The third book in Michael Clay Thompson’s Dickens Trilogy, The Cricket on the Hearth, is one of Dickens’s Christmas stories and was published in December 1845. The book is divided into chapters called “Chirps.”
Dickens described the novel as "quiet and domestic...innocent and pretty.” Michael Clay Thompson writes that, “Dickens made poor and powerless individuals the central characters of his plots, causing readers to identify with them and feel compassion for their plights.” The Cricket on the Hearth was popular when it was published as a book and also as a play about the ideal Victorian family and home. In the story, John Peerybingle, a slow but honest carrier, lives with his young wife, their baby, and their nursemaid. A cricket chirps on the hearth and acts as a guardian angel to the family. One day a mysterious elderly stranger comes to visit and takes up lodging at Peerybingle's house for a few days. The plot becomes a complex love story that is resolved in time for a festive Christmas.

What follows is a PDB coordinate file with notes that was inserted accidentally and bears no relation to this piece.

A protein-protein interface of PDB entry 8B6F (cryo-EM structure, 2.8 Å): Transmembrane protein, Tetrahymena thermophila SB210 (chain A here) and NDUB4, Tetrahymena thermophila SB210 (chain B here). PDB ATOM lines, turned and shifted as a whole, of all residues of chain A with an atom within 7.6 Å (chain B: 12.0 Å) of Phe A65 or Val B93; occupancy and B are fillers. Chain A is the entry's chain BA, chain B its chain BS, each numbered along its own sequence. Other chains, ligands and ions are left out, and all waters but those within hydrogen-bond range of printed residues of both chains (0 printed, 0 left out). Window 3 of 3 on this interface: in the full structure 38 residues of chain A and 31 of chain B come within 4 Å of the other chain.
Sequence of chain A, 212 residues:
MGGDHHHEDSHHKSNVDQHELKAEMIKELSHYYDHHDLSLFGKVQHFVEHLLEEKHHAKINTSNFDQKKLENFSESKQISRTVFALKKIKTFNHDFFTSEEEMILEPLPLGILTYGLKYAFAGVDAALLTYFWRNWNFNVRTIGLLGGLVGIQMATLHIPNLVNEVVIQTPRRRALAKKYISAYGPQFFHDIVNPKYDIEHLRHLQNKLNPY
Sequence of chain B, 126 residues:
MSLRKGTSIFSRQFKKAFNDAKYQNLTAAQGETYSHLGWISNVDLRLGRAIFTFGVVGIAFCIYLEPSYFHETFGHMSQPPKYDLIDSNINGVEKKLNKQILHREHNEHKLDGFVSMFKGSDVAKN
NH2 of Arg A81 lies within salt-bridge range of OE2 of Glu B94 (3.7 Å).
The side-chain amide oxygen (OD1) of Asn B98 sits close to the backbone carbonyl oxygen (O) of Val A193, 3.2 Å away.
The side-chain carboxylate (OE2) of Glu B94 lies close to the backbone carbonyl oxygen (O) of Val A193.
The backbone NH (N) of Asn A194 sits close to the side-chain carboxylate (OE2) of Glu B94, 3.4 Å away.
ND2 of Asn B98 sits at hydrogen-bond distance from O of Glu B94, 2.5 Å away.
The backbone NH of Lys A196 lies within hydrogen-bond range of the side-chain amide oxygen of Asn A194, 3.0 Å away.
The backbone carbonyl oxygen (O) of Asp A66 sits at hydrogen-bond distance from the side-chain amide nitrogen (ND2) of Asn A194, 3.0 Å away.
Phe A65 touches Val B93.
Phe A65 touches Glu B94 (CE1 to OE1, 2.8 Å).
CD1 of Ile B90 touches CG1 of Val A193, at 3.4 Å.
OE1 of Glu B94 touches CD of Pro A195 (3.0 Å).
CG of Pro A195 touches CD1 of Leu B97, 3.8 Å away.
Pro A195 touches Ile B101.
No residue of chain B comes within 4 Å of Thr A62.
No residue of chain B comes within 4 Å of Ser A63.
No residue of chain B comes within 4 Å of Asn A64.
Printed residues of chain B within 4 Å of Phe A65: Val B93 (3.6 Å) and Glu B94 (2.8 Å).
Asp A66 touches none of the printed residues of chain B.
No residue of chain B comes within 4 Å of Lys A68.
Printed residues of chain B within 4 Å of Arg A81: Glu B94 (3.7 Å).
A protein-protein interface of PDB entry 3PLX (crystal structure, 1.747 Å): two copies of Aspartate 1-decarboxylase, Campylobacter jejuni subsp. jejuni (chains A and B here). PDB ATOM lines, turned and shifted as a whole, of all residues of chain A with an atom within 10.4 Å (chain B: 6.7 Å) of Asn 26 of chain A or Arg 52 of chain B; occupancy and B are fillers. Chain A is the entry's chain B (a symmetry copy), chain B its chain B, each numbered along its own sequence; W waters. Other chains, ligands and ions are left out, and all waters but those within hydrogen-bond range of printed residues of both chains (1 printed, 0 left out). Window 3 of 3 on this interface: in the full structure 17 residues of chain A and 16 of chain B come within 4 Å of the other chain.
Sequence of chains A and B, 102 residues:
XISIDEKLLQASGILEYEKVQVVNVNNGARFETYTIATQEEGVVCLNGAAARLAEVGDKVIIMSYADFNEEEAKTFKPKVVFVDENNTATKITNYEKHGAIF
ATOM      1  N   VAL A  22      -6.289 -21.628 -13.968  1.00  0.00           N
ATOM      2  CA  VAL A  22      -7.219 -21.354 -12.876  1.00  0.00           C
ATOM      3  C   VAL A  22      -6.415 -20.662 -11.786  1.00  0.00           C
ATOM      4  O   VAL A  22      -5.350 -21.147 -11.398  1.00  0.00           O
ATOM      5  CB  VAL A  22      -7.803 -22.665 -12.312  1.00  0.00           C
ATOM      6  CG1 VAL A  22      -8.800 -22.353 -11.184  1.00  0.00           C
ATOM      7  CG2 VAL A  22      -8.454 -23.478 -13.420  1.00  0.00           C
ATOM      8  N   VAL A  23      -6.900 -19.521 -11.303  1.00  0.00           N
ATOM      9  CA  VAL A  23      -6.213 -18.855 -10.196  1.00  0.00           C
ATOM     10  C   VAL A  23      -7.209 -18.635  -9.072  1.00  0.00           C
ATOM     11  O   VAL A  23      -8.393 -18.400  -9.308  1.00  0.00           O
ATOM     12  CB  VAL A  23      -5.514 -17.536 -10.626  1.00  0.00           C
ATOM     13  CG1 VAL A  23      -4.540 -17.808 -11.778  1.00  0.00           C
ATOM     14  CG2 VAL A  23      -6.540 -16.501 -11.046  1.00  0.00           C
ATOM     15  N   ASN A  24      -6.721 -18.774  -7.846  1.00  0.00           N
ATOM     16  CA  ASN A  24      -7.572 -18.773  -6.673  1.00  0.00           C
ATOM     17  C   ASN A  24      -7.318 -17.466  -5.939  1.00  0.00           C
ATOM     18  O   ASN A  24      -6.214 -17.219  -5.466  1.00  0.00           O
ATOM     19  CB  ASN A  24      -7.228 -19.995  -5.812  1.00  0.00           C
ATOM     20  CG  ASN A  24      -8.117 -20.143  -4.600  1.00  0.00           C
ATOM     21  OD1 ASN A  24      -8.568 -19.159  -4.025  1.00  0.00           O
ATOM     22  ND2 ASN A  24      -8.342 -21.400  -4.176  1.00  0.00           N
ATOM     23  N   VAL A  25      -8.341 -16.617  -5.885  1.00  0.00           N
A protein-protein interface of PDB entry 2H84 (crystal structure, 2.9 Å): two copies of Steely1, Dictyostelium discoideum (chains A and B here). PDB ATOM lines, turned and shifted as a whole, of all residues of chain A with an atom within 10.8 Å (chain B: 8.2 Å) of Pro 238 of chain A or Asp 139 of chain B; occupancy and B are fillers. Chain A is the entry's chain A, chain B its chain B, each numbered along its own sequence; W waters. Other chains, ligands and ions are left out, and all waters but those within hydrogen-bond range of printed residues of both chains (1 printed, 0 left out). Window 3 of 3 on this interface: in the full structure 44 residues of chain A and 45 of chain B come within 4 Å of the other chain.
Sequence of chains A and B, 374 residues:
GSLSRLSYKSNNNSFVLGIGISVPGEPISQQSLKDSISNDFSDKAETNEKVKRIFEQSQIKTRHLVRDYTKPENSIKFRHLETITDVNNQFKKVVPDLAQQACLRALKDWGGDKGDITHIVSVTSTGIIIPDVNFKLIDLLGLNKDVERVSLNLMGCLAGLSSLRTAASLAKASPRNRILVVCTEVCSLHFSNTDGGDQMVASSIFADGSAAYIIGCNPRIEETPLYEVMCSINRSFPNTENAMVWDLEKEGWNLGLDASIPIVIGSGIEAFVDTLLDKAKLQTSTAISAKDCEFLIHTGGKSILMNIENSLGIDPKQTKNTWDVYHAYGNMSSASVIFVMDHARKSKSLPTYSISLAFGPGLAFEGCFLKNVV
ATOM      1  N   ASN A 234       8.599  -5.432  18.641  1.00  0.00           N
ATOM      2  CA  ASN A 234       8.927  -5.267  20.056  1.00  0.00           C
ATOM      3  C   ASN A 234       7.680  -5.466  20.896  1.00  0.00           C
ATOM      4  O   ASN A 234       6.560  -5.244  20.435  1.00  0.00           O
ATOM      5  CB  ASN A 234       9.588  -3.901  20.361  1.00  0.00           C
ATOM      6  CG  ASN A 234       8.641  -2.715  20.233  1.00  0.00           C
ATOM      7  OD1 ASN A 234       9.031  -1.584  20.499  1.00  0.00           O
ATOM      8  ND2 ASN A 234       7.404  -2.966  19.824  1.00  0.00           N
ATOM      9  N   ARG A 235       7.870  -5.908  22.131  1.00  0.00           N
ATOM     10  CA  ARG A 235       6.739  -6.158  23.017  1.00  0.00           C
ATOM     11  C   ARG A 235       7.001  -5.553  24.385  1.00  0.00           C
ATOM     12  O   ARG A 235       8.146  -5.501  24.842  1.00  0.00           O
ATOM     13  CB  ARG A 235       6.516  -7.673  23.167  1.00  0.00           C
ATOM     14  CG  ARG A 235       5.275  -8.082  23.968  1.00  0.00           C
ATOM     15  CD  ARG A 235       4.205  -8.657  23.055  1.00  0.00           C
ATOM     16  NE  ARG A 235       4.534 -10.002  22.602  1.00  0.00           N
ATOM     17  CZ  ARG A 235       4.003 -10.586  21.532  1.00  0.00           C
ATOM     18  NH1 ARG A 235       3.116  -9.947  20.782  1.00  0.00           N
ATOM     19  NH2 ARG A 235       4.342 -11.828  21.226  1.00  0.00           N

Michael Clay Thompson’s Dickens Trilogy consists of three “Christmas stories” that Dickens wrote, each with a strong moral message about the contrasting worlds of the rich and poor in Victorian England: A Christmas Carol, The Cricket on the Hearth, and The Chimes: A Goblin Story. The language illustrations in each of the novels help children become more aware of the literary devices that great writers use.